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Protesters bang pots and pans as hundreds of people march along Granville St. during a demonstration in support of striking Quebec students in Vancouver, B.C., on Wednesday May 30, 2012.DARRYL DYCK/The Canadian Press

The similarities between protesting students in Quebec and Chile are striking, but not nearly so much as the differences.

Some of the student leaders in Quebec and Chile are glamorous and eloquent, and some of them seek radical social change beyond the changes to university tuition fees they're after. Also, in Quebec and Chile, protesters like to bang pots and pans. (Chileans thought of it earlier.) And the large demonstrations in both places have brought civic life to a halt.

But there's good reason for the Chilean students to make noise. In Quebec, there isn't.

Students in Chile pay roughly $3,400 a year in university tuition, in a country where the average household income is $8,500. For Quebeckers to pay the same proportion, their tuition fees would have to be $25,000. Instead, they pay $2,500 a year. In other words, for every dollar paid by a Chilean student and his or her family, Quebec students pay 10 cents.

And Chile is one of the world's most unequal societies. That inequality is reinforced by tuition fees that put 75 per cent of university costs on the shoulders of students. Only 40 per cent of Chilean young people go to free public high schools, a sign of the damage to public education done decades ago by the dictator Augusto Pinochet, and never fully undone by the democratic leaders who followed. In Quebec, Premier Jean Charest has promised increased bursaries for low-income students so they would be untouched by tuition hikes.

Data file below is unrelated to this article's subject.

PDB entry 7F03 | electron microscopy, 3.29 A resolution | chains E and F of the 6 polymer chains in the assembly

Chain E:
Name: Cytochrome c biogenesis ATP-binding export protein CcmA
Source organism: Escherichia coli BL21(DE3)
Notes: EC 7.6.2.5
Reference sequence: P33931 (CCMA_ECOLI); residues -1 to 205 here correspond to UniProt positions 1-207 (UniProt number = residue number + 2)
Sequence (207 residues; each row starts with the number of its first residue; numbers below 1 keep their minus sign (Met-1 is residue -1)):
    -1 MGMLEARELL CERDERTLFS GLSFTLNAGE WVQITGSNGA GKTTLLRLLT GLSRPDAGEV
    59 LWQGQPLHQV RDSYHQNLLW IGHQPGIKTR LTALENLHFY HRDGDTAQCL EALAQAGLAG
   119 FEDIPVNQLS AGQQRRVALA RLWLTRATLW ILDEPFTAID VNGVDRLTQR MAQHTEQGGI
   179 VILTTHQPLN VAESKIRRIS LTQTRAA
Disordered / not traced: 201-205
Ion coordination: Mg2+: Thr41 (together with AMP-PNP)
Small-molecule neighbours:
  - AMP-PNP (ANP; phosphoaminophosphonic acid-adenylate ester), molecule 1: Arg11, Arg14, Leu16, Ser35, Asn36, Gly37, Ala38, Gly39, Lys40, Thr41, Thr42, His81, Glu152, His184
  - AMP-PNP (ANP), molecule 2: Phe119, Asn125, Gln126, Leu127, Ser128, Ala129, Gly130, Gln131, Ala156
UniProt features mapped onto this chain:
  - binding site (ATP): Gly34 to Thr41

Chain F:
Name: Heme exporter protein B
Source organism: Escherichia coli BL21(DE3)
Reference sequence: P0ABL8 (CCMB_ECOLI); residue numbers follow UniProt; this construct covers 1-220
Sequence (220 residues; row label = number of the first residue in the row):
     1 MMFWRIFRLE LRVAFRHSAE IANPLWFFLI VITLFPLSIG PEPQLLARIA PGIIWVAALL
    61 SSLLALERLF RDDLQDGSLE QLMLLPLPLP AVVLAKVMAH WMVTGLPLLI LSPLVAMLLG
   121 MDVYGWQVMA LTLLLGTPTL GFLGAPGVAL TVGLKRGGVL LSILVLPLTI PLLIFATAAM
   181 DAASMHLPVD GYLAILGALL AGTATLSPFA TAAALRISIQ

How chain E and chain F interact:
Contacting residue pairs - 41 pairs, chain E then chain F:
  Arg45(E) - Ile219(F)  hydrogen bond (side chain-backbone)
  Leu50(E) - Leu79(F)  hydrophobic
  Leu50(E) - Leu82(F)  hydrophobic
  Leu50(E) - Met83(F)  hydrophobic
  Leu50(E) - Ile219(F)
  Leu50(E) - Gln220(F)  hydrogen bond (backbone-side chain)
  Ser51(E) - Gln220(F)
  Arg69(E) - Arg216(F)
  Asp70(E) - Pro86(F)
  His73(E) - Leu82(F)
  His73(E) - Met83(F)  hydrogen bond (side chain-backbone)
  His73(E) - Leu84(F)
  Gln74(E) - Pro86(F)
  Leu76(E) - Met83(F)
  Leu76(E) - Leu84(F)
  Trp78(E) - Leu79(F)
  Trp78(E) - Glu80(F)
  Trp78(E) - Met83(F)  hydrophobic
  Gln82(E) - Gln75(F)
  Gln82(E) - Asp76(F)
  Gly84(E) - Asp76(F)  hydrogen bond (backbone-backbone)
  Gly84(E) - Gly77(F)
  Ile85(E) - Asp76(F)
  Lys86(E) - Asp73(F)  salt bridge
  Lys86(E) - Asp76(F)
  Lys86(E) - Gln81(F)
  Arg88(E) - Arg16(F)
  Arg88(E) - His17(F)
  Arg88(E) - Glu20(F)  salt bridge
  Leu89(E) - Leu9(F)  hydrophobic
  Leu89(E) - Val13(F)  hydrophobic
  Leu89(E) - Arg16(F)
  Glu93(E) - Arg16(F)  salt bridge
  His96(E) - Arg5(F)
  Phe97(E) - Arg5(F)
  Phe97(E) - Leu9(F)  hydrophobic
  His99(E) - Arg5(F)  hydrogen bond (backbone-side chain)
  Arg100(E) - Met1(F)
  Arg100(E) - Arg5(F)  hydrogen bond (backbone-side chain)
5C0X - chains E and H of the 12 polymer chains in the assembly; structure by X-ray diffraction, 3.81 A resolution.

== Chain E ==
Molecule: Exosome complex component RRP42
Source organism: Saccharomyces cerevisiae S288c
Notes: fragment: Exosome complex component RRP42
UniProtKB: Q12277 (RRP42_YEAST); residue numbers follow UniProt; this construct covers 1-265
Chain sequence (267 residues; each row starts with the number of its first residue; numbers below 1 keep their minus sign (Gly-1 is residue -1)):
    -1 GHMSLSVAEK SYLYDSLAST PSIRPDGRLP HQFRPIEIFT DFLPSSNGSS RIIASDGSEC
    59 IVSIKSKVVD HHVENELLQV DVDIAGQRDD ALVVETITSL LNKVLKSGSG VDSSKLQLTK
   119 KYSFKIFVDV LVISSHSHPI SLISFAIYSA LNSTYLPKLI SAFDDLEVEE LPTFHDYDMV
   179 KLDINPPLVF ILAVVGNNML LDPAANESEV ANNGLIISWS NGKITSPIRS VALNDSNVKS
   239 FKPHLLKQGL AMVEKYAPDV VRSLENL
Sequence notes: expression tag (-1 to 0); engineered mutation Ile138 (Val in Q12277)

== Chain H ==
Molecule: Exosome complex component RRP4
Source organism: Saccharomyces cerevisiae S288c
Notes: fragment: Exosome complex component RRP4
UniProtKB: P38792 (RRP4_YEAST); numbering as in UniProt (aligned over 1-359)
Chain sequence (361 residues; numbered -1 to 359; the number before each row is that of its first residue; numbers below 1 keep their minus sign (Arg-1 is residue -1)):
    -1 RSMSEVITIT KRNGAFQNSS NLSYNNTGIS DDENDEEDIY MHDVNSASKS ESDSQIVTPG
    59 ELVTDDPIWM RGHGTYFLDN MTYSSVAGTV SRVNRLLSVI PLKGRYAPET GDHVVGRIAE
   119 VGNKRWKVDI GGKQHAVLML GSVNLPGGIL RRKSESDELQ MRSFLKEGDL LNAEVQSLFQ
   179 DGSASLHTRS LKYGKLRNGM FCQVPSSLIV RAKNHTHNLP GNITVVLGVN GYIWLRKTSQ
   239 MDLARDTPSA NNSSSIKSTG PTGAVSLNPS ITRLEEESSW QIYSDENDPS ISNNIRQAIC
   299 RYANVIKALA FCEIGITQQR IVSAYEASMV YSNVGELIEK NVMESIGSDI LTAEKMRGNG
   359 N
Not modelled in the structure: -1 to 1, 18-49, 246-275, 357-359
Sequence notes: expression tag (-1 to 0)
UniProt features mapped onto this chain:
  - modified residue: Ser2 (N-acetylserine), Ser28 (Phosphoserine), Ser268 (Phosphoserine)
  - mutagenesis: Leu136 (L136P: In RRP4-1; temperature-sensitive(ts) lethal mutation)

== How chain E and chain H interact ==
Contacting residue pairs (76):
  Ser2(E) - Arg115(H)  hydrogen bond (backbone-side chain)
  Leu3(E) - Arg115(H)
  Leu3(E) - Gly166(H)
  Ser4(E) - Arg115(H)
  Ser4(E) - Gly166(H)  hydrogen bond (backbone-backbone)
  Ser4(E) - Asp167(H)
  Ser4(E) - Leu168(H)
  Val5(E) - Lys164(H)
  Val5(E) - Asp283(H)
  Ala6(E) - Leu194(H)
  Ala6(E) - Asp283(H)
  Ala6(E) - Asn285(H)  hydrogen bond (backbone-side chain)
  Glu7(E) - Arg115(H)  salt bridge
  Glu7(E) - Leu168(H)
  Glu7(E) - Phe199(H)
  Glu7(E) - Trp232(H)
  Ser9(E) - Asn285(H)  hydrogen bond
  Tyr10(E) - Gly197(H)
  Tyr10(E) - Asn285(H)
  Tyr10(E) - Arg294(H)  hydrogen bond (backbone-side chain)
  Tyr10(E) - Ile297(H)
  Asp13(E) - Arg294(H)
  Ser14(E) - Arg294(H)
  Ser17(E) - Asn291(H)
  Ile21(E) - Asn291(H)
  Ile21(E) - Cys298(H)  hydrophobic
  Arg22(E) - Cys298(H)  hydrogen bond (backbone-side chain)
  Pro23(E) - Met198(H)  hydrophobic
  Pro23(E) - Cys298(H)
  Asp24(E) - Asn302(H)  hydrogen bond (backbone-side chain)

What is the fight in Chile about? The students demand wider access to education as a means of creating a more meritocratic society. What is the fight in Quebec about? A group of students refuses to contribute a small extra share to their own education – though wide access isn't threatened. It is a fight over a symbol. The Quebec government's planned increase of $325 a year for five years, later amended to $219 a year for seven years, is neither large enough to affect access nor – let's face it – to give a substantial boost to university revenues. The fight in Chile is over real access and equity.

Now, talks have collapsed between the Quebec government and students. The students insist that their four-month "strike" has won them the right to have their own way. Quebec students should look to Chile for a little perspective.

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